Memorandum submitted by the British Olympic
The British Olympic Association (BOA) was formed
at a meeting at the House of Commons on 24 May 1905. It is therefore
celebrating its centenary this year.
The BOA is recognised by the International Olympic
Committee (IOC) as the National Olympic Committee (NOC) for Great
Britain and Northern Ireland and is therefore responsible for
leading and managing the British delegation (known as Team GB)
at the Olympic and Olympic Winter Games. The BOA is bound to observe
the Olympic Charter as published by the IOC. The Olympic Charter
governs the organisation and operation of the Olympic Movement
including the roles and responsibilities of NOCs and sets forth
the conditions for the celebrations of the Olympic Games.
The BOA is now a unique blend of elected officials
and professional staff. The main body of elected officials, one
from each of the British Governing Bodies of the 35 Olympic sports,
make up the NOC which is the BOA's decision and policy-making
Six Governing Body representatives from the
NOC are also elected to the Executive Board. This Board is involved
in more detailed work of the BOA and will also put forward specific
proposals for decision by the NOC. Other members of the Executive
Board include the Chairman (Lord Colin Moynihan), Vice Chairman
(Albert Woods and David Hemery), British IOC Members (HRH The
Princess Royal, Craig Reedie, Phil Craven and Dame Mary Glen Haig)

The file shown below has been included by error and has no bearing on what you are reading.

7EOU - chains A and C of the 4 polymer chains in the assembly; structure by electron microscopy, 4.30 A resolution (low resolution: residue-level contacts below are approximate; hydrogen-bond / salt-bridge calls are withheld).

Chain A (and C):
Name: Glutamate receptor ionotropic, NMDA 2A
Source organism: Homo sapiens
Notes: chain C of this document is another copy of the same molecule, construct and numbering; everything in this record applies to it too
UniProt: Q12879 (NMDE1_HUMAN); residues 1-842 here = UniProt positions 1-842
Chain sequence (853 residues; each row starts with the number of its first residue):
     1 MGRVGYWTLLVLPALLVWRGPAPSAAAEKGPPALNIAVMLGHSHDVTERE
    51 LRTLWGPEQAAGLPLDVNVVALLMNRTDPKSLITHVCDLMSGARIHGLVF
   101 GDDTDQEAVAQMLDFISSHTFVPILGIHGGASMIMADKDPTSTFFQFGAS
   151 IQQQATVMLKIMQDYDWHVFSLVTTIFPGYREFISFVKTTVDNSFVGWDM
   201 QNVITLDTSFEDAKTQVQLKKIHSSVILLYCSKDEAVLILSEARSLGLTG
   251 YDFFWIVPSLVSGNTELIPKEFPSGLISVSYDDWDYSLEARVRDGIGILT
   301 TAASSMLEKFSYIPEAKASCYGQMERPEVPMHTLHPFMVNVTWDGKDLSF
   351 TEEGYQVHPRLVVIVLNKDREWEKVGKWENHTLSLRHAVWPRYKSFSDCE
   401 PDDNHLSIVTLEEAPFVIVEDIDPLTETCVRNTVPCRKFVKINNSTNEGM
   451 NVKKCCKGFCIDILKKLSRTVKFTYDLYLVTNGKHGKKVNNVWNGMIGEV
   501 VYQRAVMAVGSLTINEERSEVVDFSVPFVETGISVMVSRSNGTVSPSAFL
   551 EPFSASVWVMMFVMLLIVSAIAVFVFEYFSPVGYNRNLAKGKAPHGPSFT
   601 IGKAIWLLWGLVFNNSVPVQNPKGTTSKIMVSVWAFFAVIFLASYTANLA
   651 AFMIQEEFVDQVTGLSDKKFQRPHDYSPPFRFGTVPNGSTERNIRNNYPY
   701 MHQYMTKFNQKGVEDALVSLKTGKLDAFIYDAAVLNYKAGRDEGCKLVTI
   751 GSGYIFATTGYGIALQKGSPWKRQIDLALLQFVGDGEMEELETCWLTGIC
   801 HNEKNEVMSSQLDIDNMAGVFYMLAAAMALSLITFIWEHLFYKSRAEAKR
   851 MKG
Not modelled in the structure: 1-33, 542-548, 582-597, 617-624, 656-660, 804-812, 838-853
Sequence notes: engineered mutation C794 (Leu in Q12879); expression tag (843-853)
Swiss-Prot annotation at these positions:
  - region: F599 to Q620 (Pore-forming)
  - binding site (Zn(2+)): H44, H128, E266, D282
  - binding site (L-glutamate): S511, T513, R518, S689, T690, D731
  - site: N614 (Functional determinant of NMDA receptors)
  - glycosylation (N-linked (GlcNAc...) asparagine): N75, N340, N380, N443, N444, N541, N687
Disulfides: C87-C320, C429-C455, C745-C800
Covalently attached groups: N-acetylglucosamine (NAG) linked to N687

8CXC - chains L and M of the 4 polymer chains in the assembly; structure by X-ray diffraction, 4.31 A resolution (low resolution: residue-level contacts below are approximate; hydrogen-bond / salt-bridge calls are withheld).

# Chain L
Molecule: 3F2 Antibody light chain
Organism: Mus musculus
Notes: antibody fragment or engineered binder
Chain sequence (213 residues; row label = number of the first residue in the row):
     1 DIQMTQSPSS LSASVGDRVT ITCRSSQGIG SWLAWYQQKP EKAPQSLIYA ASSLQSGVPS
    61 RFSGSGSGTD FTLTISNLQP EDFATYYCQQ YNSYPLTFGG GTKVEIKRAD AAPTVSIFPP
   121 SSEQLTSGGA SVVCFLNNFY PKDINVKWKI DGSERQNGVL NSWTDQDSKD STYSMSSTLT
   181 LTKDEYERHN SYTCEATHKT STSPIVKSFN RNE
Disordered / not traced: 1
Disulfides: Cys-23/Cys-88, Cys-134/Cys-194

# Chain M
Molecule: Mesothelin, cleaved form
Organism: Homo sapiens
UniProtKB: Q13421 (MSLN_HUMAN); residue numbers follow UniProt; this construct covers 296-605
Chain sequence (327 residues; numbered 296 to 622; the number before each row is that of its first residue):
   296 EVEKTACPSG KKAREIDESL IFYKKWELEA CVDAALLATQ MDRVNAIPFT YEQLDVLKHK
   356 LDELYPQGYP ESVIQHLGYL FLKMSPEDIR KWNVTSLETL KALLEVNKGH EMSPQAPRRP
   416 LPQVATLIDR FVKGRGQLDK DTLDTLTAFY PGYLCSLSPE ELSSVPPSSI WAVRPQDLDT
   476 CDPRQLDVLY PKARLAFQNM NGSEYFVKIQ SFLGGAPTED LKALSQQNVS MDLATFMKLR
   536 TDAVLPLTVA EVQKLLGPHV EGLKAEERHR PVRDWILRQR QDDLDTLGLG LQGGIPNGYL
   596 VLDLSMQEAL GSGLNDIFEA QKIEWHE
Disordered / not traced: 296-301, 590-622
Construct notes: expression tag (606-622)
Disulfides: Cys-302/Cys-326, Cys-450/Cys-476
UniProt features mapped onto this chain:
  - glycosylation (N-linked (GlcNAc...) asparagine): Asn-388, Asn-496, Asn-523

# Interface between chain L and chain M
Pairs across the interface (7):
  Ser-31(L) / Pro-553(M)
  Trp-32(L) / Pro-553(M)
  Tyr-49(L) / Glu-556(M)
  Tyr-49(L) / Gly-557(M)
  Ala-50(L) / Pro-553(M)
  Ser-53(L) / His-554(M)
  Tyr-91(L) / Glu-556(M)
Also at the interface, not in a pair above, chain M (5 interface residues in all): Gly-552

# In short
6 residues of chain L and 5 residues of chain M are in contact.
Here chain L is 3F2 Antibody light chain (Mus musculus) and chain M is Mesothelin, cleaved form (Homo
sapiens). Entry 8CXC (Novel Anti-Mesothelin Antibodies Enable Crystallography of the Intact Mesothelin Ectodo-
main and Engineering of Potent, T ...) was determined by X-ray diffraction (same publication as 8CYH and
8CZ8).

and a representative of the British Athletics Commission.
The head of the professional staff is Simon
Clegg, the Chief Executive, who also hold the Olympic post of
The BOA is a not-for-profit organisation. It
receives no funding from Government or the Lottery and therefore
relies almost entirely on commercial sponsorship, licensing and
fundraising for its income. Any excess of income over expenditure
generated by the BOA is reinvested in programme and services provision
to Olympic sports and their athletes.
The Olympic Charter grants the BOA exclusive
powers for the representation of Team GB at the Olympic Games
including the entry, accreditation, constitution, organisation
and leadership of the total British delegation. These powers include
setting and enforcing the Olympic Qualifying Standard with each
Governing Body and ultimately selecting the team.
In addition to being responsible for the preparation,
support, delivery and management of Team GB to the Olympic Games,
it also leads a delegation to the two European Olympic Youth Festivals
(Summer and Winter) every two years. In accordance with the Olympic
Charter, the BOA also has the responsibility to promote and develop
the Olympic Movement in the UK and inspire young people to embrace
the ideals and values of Olympic sport. The British Olympic Foundation
(BOF) is the charitable arm of the BOA charged with fulfilling
these obligations for the BOA.
To deliver Team GB to the Games and to maximise
their potential, the BOA provides many world class services for